Our Common Woods
An extraordinary public art experience is taking place on the Halifax Common, arising from a partnership between Halifax Regional Municipality (HRM), the Deanery Project and five Nova Scotia artists.
The artworks, created by Alan Syliboy, Erin Philp, Theo Heffler, Gary Staple, and Steve Sekerak will function as park-scape furniture, and iconic sculptural pieces at their respective locations. The installations conceptually and visually align with each other. Together they bring fresh elements to spark joy, thought and community among us all.
The idea for the project was conceived in 2014 when redevelopment began on lands bordering the Halifax Common. At the time, over a dozen maple and elm trees ranging in age from 40 to 120 years old were cut to allow for travel lane adjustments on North Park and Cunard. When trees are cut from our urban forests they are typically chipped-up and sent to the landfill, or bucked-up for firewood. On occasion these trees may find their way to a crafts-person to be turned into value-added wood products like tables, benches, or buildings.
In an effort to operate under principles of sustainability and to support art-inspired public “place-making” initiatives, the Halifax Regional Municipality engaged The Deanery Project to facilitate and curate Our Common Woods: a program whereby trees felled during the roundabout expansion were used to create art projects. These were then returned to the Common, and installed there in June of 2017.
As keystone elements in our ecosystems, trees find their greatest value in providing oxygen, shade, and a habitat for other life. Once felled, trees continue to give in a myriad of ways; a primary intention of Our Common Woods is to connect people with opportunities to better appreciate trees, and the integral role they play in our communities.
A curatorial approach was taken to select artists who have strong connections to forests, the arts, and a high level of skill in woodcraft. The curatorial team included Kim Thompson and Stuart Reddish of The Deanery Project, with support from Jamie MacLellan, of the Halifax Regional Municipality Public Arts team.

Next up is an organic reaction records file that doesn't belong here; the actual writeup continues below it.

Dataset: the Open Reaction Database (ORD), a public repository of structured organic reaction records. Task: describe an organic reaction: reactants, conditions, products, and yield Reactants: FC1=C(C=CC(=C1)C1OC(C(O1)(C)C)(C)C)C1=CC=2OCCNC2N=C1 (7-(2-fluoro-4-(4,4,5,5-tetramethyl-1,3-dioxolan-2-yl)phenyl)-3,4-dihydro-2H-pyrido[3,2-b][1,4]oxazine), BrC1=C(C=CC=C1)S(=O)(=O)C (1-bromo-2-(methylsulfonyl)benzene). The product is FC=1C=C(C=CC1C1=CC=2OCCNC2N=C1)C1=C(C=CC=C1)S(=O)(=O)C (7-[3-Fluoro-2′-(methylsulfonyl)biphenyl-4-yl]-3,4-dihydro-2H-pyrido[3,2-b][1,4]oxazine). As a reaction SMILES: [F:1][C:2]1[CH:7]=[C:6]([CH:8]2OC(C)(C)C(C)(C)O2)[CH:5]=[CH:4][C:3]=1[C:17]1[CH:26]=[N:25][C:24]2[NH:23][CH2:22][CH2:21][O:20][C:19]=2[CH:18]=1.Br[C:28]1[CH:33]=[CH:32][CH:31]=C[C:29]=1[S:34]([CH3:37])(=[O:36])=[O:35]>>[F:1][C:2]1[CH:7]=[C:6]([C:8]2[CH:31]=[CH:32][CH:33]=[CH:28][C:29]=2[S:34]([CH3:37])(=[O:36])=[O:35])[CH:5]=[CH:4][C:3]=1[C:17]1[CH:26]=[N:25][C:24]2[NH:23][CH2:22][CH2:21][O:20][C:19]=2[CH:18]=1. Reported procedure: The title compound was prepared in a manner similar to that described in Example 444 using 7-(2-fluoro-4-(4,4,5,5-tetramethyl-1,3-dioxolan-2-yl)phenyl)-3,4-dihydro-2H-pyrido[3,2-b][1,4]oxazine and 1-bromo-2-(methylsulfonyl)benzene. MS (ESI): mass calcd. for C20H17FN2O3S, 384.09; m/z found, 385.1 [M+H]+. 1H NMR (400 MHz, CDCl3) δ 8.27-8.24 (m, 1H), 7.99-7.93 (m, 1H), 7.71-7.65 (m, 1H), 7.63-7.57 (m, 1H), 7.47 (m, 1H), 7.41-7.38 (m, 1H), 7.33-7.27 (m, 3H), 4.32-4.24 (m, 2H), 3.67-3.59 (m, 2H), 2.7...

NOTE: The formal unveiling of Our Common Woods will take place at 10AM on June 21st as part of Halifax Regional Municipality’s National Aboriginal Day Ceremonies.
The Artists and Their Installations
Artist: Alan Syliboy
Title: Mi’kmaw Sign Posts
Alan Syliboy is an internationally renowned Mi’kmaw artist, filmmaker, musician and social justice advocate whose works have inspired renewed community pride in Mi’kmaw culture and heritage. He lives on the Millbrook First Nation reserve in Truro.
The Mi’kmaw Sign Posts Wigwam has been constructed using eight poles representing the eight districts of Mi’kma’ki as imprinted on canoe paddles at the top of this structure. Paddles were very important tools for the Mi’kmaq people helping them to operate canoes which were a major source of transportation allowing First Nations people to inhabit all of Mi’kma’ki. I find inspiration in the indigenous Mi’kmaq petroglyph tradition. My own artistic vocabulary has evolved from these forms, instilling great community pride in my Mi’kmaq heritage.
A replica of the petroglyph – “Mi’kmaq Eight Point Star” lies on the floor in the centre of the Wigwam. This petroglyph was discovered a few kilometers from the Halifax Common, in Bedford Nova Scotia. It was cut using stone tools, pre-contact, and is approaching 1000 years old!
Every part of a tree has a designated use in Mi’kmaq culture – transportation, weapons, tools, clothing, art, but most importantly shelter. The wigwam joins the ideas of dwelling, the forest, and strong Mi’kmaq connection to the woods.
To learn more about Alan and his work, visit his website www.alansyliboy.ca